This evening, standing here before the dresser,
unpacking slips of paper, wallet, keys, a knife,
I note what’s common to me by its long acquaintance,
This bronze rhino, round, oddly filigreed, it serving
As a book-end, and I lift it, cradle its stout legs
And buttocks, horned snout - a replica of a
Much larger wine vessel from a departed dynasty -
Remembering its purchase in Shanghai, my father
Questioning the practicality of such a souvenir -
I packing it around on that sweet summer tour
With father, mother and my younger siblings -
After which I lugged it back to my Nanhai apartment -
My roommate and I giving it a place of honour
In our den, a glorious fixture, centerpiece.
Until, more wondrous, came the mistress of the house,
The life-mate, the companion of my days -
So that the rhino was retired to knick-knack shelves,
To bedside tables, and was left behind when we
Departed for the States - too heavy for our luggage -
What was greater making other items less.
Yet, biding time, sequestered in its closet, it
Was sought after again, our friends remarking
On its cumbersomeness as they carried it with them
On furlough to the States - unwrapped, and set
In its humility - the bridegroom’s friend once more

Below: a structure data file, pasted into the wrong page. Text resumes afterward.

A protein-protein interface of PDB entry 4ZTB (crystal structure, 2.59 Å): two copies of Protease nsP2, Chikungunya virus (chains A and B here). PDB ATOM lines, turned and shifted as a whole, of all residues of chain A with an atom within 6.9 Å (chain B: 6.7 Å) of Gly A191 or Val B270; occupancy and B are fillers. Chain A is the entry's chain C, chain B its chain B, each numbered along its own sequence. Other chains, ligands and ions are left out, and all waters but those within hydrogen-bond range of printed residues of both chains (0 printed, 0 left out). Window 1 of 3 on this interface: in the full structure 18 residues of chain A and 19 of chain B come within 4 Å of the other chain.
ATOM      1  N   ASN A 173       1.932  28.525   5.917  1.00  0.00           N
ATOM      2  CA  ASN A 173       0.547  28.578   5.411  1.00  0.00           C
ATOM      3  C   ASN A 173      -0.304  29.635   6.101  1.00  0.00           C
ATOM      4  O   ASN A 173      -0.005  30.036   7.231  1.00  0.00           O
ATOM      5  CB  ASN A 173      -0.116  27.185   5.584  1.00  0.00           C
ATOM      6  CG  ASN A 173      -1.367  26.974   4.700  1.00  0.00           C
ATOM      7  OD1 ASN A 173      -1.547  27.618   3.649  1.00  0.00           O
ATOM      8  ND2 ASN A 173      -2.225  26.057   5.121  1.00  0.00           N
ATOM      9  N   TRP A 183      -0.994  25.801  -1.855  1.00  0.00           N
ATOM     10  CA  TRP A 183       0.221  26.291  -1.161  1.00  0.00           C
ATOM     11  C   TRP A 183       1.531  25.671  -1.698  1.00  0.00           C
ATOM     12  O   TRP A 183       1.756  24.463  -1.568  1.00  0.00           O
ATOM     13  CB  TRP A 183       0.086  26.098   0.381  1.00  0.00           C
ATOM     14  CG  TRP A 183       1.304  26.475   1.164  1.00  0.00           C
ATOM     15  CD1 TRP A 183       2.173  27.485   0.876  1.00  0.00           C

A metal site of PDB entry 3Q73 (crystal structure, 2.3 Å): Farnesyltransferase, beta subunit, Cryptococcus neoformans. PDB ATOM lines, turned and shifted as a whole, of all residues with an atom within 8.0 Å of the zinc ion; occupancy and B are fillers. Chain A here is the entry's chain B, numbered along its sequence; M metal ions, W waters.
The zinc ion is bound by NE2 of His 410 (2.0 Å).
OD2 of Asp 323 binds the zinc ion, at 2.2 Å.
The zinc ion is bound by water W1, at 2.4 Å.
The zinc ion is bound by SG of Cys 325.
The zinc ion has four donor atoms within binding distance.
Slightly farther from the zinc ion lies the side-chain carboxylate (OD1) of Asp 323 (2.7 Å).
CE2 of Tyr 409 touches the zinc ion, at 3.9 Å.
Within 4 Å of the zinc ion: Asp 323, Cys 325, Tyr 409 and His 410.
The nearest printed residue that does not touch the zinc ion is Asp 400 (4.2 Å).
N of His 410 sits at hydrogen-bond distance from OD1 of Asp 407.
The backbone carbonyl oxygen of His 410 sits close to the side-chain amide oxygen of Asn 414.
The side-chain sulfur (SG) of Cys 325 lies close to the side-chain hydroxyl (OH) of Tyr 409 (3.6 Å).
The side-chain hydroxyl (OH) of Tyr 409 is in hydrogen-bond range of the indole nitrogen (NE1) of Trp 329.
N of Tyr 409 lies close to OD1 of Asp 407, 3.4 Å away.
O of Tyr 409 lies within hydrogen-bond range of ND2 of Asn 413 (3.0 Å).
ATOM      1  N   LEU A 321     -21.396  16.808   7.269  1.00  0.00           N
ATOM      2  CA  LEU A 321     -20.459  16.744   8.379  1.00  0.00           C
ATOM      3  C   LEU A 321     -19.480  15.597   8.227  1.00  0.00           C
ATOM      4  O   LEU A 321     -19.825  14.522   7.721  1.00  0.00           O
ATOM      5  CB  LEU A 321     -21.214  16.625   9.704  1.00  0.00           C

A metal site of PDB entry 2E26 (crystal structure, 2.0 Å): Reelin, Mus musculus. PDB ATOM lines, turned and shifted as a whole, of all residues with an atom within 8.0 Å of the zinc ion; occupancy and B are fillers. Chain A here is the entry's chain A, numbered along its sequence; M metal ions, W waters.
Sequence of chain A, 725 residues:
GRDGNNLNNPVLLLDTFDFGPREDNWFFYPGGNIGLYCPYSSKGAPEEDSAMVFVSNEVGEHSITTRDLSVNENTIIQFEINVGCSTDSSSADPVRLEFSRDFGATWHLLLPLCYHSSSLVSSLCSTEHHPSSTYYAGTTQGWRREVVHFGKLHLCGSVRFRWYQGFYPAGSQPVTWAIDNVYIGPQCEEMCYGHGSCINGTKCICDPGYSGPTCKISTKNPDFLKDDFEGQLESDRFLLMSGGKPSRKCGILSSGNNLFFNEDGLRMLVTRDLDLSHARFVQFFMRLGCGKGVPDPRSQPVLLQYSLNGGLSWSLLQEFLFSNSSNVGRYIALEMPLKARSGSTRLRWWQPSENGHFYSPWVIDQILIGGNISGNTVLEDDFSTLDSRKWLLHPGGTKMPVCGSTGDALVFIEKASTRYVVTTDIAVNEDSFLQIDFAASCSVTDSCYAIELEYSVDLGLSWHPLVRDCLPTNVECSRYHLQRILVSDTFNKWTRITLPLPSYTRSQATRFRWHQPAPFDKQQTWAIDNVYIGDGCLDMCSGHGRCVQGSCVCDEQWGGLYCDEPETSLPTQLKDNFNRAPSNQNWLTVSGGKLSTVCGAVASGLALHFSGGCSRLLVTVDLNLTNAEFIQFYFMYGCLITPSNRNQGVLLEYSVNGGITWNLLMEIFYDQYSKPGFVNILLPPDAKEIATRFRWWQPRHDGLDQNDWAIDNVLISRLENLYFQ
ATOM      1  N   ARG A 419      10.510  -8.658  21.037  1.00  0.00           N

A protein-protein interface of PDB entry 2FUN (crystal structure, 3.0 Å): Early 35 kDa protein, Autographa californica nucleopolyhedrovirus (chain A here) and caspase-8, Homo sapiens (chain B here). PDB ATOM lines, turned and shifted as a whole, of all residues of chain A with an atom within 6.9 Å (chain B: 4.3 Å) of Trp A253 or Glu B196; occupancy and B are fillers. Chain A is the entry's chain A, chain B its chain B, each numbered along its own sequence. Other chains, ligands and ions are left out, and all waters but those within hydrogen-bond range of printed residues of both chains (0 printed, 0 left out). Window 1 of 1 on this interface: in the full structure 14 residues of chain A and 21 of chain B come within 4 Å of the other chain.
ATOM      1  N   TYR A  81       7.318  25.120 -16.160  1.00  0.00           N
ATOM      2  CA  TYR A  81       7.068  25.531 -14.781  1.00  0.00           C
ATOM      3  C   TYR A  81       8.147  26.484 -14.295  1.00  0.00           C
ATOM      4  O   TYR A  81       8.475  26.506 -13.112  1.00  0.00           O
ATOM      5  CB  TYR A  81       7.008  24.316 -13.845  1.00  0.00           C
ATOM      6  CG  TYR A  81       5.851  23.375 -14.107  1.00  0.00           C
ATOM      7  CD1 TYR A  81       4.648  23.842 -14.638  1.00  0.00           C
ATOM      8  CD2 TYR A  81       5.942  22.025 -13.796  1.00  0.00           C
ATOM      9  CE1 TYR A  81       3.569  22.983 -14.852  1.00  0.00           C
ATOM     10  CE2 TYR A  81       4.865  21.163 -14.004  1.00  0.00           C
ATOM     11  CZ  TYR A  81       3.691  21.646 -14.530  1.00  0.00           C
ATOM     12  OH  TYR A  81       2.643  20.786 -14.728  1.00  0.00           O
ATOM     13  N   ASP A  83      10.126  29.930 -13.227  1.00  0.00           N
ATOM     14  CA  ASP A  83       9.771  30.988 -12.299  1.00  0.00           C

Attended to, now that the rites and joys of marriage
Were established, its conjugal lines secure -
And so the rhino, welcomed back, resides here
Where, sometimes, he’s used ignominiously
As a window prop or made the awkward piggy bank
Of our ecstatic boys. But he’s content, here given,
At turns, to usefulness and sentiment, and I return
Him to the place that’s his in my abundant life.
Jeremiah Johnson spent a decade in China, teaching everything from ESL to American Literature to Fiction, a cultural experience that has inspired much of his writing during his twenty-two year journey as a poet and essayist. He is currently living in Cumming, Georgia with his wife and two sons and is teaching first-year composition at the University of North Georgia.
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